The partnership between the two Nicos spans 15 years and “is a mixture between us being brothers and a married couple, ” says the bow. “We always argue, that’s what keeps the relationship alive, ” says the aft.
There’s not much the guys don’t know about each other. The most annoying thing about Resch is “how he leaves his stuff all over the boat, ” says the skipper pointing towards Resch’s rashie drying on the wing in the sun. On the flipside Resch grizzles, “Nico always likes a clean boat.” Sounds like a case of opposites attract.
As 19 and 20 year-olds the duo went to the Athens Olympics, a career highlight for Delle-Karth whereas Resch cites the youth worlds in Sydney in 2000 straight after the Games that year as his high point. Now they are aiming towards the Rio Olympics in two years’ time with the goal of a podium finish. “We finished fourth at London, we at least want third in Rio, ” Delle-Karth puts out there.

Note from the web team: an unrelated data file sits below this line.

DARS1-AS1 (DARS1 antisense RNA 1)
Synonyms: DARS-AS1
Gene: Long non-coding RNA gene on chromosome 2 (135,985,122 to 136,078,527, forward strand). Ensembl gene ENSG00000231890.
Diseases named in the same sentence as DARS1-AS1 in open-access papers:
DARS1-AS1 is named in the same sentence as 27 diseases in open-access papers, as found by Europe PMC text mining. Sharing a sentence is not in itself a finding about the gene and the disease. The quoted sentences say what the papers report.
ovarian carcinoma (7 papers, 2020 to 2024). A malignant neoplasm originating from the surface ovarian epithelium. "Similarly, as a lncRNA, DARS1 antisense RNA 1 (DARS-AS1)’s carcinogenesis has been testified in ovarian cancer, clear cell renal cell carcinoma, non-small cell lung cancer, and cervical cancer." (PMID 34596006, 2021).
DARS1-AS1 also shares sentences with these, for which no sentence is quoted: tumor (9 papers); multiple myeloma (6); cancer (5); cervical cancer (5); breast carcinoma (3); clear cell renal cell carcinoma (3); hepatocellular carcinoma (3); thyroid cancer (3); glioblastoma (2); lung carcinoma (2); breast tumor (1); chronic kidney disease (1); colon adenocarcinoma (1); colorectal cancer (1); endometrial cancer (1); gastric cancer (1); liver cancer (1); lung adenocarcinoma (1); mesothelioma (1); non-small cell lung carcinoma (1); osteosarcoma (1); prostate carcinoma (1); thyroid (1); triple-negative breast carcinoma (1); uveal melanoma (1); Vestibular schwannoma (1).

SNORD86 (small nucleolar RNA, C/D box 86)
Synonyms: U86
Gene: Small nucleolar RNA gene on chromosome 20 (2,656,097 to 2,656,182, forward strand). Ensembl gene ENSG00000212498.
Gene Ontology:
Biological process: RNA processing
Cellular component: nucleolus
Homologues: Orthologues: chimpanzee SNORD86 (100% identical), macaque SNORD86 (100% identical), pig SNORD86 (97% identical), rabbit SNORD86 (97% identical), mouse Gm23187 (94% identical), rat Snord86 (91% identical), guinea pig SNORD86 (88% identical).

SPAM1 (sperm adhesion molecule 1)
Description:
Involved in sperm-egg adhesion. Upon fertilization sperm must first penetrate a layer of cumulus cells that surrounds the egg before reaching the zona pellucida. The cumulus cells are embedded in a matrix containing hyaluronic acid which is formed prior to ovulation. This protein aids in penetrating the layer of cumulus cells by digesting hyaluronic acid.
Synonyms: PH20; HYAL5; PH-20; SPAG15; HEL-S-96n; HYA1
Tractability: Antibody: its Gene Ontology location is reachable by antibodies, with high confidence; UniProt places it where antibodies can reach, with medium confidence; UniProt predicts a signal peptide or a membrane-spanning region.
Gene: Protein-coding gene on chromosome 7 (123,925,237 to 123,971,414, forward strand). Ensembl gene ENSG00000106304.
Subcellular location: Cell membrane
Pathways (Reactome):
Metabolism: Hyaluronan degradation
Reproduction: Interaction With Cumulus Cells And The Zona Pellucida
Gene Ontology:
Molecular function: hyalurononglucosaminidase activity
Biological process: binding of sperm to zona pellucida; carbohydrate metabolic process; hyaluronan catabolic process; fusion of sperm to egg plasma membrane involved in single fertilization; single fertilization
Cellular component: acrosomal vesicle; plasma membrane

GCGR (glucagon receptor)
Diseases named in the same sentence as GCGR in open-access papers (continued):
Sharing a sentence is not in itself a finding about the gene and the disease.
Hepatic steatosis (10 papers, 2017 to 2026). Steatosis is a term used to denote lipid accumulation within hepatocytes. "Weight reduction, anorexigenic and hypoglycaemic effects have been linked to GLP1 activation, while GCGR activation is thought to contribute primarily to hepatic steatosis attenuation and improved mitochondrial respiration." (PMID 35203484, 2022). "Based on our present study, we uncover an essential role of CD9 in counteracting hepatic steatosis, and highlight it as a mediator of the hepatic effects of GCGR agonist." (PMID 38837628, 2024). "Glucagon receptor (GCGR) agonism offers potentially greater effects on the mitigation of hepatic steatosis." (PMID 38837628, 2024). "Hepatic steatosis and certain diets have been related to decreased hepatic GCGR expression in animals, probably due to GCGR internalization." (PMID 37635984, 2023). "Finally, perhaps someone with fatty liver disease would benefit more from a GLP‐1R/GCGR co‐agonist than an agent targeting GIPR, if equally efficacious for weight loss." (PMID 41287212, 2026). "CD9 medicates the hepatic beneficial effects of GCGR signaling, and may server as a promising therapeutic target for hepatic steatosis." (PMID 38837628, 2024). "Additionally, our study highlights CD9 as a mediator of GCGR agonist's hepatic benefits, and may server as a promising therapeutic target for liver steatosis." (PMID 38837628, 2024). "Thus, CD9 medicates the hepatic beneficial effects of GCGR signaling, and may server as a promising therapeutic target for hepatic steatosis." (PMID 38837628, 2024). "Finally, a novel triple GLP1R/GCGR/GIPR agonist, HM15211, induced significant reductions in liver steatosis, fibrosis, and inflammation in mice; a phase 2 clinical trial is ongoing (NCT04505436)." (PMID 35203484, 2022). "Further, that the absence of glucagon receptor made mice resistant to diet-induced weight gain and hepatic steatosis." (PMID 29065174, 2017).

Six races down and Norway’s Helene Naess and Marie Ronningen are second to Tess Lloyd and Caitlin Elks (AUS/ASS) in the 49erFX women’s skiff. The Norwegians are showing early fleet control with twins Ragna and Maia Agerup holding onto third place.
Naess and Ronningen have swapped snow and ice on the water to train and squeeze in some kiting and surfing in Australia for the past five weeks. Like any two person sport, communication is key and after two years together there’s a good understanding between the teammates. They focus on staying calm and the division of roles on the boat Naess suggesting, “It’s better to talk too much than not enough.”